Whether or not it’s a particularly successful tactic (particularly when the audience for blockbusters is only growing larger and larger), counter programming is still a thing in the industry and I’d wager that it’s the main reason this movie is being sandwiched between so many big named blockbusters.  I certainly thought the trailers for this looked quite good and I like the casting quite a bit, but being put in theaters now when Avengers and Detective Pikachu are still tearing it up at the box office is either a sign of great insight for the studios to fill a gap in the viewing audience or total hubris that will spell doom for what seems to be a fun little crime film.  Is this film a big time hustler elbowing its way to the forefront against such big titans of the cinema, or is this a small time crook that’s way in over its head?  Let’s find out!!

Penny Rust (Rebel Wilson) is a con artist working in the city running scams on dating sites which are actually quite effective, but end up garnering a significant amount of heat on her and so she’s forced to take her game elsewhere.  Said elsewhere turns out to be the stomping grounds of another con artist Josephine Chesterfield (Anne Hathaway) who’s set up her base of operations in a ritzy French tourist trap which is never short of gullible dudes just itching to be separated from their valuables, but a wild card like Penny could throw a wrench her in perfectly laid out plans if left to her own devices.  Initially she tries to fool her into leaving of her own accord, but by her own wits and a bit of luck, Penny becomes wise to Josephine’s game and wants in on the action; a proposition Josephine is initially resistant towards but figures that keeping Penny happy and useful is better than risking her going to the authorities with what she now knows.  At first it seems to be going just fine as Penny trains in the arts of manipulation with the help of Josephine’s assistants Brigitte and Alfred (Ingrid Oliver and Nicholas Woodeson), and they even pull of this brilliant little scheme that’s never really come together until Penny entered the picture, but all is not sunshine and roses in the world of professional scamming, and so the student must eventually face the master in a game of wits, ingenuity, and even a bit of outright cruelty, to prove once and for all if Penny’s brash resourcefulness is truly a match for Josephine’s refined expertise.  Will Penny and Josephine’s ultimate challenge bring out the best in both of them, or will they lose everything to their overblown egos?  Can they ever come to a mutual understanding given how different their backgrounds are and how cutthroat their line of work is?  Is it just me, or is one of them at a distinct advantage considering they’ve already played a diamond thief in a previous movie, and that’s ASIDE from them already having played Catwoman!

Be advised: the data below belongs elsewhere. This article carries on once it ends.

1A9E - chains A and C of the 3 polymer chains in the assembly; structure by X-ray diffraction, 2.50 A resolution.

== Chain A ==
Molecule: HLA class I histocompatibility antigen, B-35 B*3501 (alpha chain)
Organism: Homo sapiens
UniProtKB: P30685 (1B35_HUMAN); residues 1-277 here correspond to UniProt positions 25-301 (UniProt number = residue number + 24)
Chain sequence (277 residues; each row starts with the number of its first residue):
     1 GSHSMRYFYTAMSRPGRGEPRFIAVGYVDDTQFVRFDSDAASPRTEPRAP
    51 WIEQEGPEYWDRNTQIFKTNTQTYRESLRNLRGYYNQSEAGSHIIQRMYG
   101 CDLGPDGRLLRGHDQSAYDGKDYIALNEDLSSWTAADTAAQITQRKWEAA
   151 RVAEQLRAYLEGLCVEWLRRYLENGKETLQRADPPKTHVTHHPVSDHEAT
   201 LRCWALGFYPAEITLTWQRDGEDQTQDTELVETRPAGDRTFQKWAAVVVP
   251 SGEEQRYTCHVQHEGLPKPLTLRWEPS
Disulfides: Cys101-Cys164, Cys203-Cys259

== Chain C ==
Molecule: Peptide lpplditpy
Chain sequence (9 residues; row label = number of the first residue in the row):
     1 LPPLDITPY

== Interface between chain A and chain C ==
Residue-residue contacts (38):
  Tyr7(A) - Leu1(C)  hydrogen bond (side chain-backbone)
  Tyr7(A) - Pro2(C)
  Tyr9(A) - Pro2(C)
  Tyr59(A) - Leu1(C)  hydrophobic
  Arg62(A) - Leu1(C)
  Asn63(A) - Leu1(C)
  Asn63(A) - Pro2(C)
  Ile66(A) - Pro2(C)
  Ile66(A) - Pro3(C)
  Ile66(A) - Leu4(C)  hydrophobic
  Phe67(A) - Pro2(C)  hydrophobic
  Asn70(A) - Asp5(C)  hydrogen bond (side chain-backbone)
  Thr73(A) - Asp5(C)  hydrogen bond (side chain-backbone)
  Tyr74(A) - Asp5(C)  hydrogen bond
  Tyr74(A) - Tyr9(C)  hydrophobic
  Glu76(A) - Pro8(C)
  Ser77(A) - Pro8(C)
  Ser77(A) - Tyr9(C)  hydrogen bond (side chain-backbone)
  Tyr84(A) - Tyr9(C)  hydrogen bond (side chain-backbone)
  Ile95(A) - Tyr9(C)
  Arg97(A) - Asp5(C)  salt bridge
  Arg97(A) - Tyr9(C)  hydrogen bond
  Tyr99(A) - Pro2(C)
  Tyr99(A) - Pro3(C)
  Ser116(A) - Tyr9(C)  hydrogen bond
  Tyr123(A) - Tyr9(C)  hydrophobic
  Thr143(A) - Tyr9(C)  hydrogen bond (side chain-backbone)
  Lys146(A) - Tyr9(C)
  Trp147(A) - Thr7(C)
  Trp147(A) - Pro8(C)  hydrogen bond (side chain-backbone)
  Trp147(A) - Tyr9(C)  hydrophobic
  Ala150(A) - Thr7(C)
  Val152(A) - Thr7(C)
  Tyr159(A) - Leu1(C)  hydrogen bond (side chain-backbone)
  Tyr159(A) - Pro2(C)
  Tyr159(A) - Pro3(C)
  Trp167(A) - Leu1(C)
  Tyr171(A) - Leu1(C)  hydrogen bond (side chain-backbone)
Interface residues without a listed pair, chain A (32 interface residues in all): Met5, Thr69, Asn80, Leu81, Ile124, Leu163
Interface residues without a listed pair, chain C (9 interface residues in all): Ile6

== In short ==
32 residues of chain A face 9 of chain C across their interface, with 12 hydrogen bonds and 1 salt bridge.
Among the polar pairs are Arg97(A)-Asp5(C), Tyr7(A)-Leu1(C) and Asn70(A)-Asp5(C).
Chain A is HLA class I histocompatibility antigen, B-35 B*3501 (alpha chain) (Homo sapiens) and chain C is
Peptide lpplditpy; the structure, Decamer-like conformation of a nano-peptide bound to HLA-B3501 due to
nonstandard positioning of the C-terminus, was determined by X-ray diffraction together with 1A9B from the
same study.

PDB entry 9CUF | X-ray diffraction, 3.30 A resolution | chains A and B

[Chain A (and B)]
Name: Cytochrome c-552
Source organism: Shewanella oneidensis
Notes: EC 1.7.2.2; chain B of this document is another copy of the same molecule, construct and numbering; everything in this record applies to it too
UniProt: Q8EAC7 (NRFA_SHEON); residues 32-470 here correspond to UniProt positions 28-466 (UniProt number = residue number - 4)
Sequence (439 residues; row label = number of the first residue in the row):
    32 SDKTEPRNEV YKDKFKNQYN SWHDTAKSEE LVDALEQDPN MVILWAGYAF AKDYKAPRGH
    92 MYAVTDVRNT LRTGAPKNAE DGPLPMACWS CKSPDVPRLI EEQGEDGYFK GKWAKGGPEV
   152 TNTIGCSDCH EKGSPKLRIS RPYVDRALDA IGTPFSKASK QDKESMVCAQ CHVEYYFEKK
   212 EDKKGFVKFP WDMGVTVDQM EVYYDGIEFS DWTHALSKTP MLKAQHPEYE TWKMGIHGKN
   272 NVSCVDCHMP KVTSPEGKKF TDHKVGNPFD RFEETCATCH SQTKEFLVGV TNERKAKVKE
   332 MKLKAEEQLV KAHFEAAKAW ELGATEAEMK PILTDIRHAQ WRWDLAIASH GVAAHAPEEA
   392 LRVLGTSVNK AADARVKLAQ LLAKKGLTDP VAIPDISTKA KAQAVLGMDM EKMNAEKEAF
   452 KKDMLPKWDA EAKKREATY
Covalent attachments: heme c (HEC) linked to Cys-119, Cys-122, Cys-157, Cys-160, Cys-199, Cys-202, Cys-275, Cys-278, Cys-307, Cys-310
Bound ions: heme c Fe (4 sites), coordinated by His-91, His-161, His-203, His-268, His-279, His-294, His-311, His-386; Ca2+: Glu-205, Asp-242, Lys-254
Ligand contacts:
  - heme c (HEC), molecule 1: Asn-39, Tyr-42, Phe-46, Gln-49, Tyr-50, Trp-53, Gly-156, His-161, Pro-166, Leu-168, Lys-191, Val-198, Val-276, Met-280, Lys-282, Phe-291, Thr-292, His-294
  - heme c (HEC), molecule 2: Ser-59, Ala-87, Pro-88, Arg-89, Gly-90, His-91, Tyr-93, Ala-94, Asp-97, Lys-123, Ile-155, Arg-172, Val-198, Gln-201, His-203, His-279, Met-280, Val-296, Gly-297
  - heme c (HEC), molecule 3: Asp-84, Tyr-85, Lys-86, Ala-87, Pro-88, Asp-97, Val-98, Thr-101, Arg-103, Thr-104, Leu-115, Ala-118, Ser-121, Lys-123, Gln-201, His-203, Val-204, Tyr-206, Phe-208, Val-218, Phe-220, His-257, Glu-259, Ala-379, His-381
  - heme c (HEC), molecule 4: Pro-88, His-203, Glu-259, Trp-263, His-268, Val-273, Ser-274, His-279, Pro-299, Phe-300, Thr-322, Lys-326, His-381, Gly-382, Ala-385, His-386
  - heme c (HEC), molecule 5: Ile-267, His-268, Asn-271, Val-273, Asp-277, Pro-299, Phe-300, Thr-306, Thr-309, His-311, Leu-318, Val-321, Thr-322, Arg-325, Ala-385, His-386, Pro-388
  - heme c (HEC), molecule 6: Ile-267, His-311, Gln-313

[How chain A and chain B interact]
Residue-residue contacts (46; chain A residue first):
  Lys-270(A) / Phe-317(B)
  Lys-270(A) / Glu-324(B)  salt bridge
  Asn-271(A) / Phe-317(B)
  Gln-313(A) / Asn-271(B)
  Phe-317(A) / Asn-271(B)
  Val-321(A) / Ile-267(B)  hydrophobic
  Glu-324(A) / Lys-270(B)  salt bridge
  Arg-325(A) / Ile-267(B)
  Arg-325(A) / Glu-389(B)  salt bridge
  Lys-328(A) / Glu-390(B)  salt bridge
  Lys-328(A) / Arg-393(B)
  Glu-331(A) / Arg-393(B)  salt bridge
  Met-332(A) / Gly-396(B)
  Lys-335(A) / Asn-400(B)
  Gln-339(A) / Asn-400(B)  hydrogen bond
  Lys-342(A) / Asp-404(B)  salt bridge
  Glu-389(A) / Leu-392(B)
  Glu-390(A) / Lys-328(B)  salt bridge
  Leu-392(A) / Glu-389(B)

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“This little game of ours will prove who is truly… puuurrrr-fect!”     “Oh yeah?  Well by the time we’re through, you’re gonna WHISKER lessons from me on being a better thief!”     “Wait… what?”

Continue reading “Cinema Dispatch: The Hustle”